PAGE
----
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Thermoregulation and Running: A Cool Idea

Jul 14, 2012 | 29 Comments

The Evil Moisture Wicking Clothing?

In a previous post, I theorized about the role a moisture-wicking shirt played in three crappy runs over the last seven months or so. After reading your comments and doing a little research, my “ah-ha’ moment wasn’t quite so revolutionary. The conclusion is pretty obvious:

Moisture wicking clothing does more harm than good for runners in hot weather.

The reasoning is simple- the mechanism of drawing moisture away from the skin thwarts Read More...

Overheating Because of Moisture-Wicking Fabric: Could This Have Caused the Bighorn Catastrophe?

Jul 12, 2012 | 26 Comments

Timothy Noakes, author of the book Lore of Running, has released a new book about the problem of over-hydration in endurance events. Waterlogged has created quite a stir among one of my favorite communities. I haven’t read the book yet, but have read enough commentary to get the gist of Noakes’ central theme- we drink too much in races. His recommendation- drink to thirst.

[Check out this summary from Joe Uhan over at irunfar.com]

Read More...

Training on an Empty Stomach: A Low Heartrate Alternative?

Jul 2, 2012 | 24 Comments

Many of my ultra friends have started experimenting with low heart rate training. The technique is based on the idea that we can train our body to run faster while remaining in an aerobic zone (burning fat versus carbs as a primary fuel). Many people have had success with the method. I’ve played around with the idea, but found the long, slow running to be too boring. It took the fun out of running.

For years, I’ve Read More...

Solving the Hydration Riddle: Lesson Repeated Until I Learn

Jun 21, 2012 | 11 Comments

Ah, hydration and ultramarathons. It used to be an issue that caused exactly zero problems. When I lived in the Midwest, I never unintentionally became dehydrated in a run. Ever.

I would occasionally do a “dehydration run” where I would purposely consume too little water so I could learn what the physical symptoms felt like. These runs were always done on a small loop with easy access to water, so the danger was low. I didn’t have Read More...

Quick Bighorn 100 Miler Recap

Jun 17, 2012 | 4 Comments

I finished the Bighorn Mountain Wild and Scenic Trail Run 100 miler yesterday. The race certainly lives up to its name. I’ll post a more detailed report in the near future, but here’s a rough recap.

Bighorn was definitely the most difficult 100 I’ve run to date. The combination of mountain weather and terrain made it significantly more difficult than the Midwest ultras I’ve run. This was also my first 100 miler without a crew or pacer. Read More...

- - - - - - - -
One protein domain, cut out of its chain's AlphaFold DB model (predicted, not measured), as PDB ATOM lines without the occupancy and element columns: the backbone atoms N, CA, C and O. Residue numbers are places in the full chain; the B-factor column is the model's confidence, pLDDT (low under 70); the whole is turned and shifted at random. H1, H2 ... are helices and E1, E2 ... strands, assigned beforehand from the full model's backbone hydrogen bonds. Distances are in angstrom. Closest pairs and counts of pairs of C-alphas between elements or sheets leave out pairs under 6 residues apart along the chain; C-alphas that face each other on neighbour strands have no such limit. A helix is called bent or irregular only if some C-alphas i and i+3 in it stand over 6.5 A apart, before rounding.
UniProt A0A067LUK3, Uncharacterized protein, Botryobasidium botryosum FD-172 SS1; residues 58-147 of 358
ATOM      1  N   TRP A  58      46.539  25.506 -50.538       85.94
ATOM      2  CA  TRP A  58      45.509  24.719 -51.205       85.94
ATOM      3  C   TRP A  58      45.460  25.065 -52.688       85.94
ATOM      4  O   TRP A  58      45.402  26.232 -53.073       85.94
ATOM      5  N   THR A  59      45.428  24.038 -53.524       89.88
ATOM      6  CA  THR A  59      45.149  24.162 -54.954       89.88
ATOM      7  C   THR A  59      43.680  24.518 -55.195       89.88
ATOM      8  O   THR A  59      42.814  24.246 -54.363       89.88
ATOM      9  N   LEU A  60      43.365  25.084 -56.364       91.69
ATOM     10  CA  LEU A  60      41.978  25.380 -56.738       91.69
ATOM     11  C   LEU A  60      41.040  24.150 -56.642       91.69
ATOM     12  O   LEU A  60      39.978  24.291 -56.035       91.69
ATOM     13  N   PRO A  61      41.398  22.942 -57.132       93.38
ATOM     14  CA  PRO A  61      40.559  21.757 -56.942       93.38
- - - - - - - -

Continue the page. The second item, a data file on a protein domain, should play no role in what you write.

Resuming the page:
Preparation and Strategy for the Bighorn 100

Jun 14, 2012 | 6 Comments

Tomorrow at 11:00 am I’ll start the Bighorn 100 miler in Dayton, Wyoming. The preparation and strategy for this race is the culmination of my experiences in the previous five 100 milers I’ve attempted. The race is a fairly difficult ultra. Ultrarunning Magazine rates it as a “4-4″ for terrain and surface (Western States is a “4-3″) and realendurance.com gives it a score of 112% based on normalized finish times (Western States is the baseline at Read More...

When Running Hurts: Discriminating Between Good Pain and Bad Pain

Jun 13, 2012 | 14 Comments

Barefoot runners are repeatedly told to avoid pain at all costs. PAIN IS BAD! It’s a signal we’re doing something wrong or we’re doing too much too soon.

Ultrarunners live with pain. Any seriously long run hurts. If we’re going really fast, really long, or traversing really gnarly terrain, it hurts even more. [Edit- Rob Youngren commented below and suggested this is more like "discomfort" than "pain." I like this distinction,]

What happens when these worlds Read More...

The Long Fartlek: Another Option for Ultramarathon Training

Jun 10, 2012 | 11 Comments

Over the years, my ultramarathon training has evolved from the common long, slow run to high intensity interval training to a weird hybrid between the two. I’ve tried running slow, running fast, intervals, tempo runs, and speed walking. After spending about eight years experimenting with all kinds of training methods, I’ve found the one method that appears to elicit the greatest benefit: the long fartlek.

Before I dive into the details of my training, it may be Read More...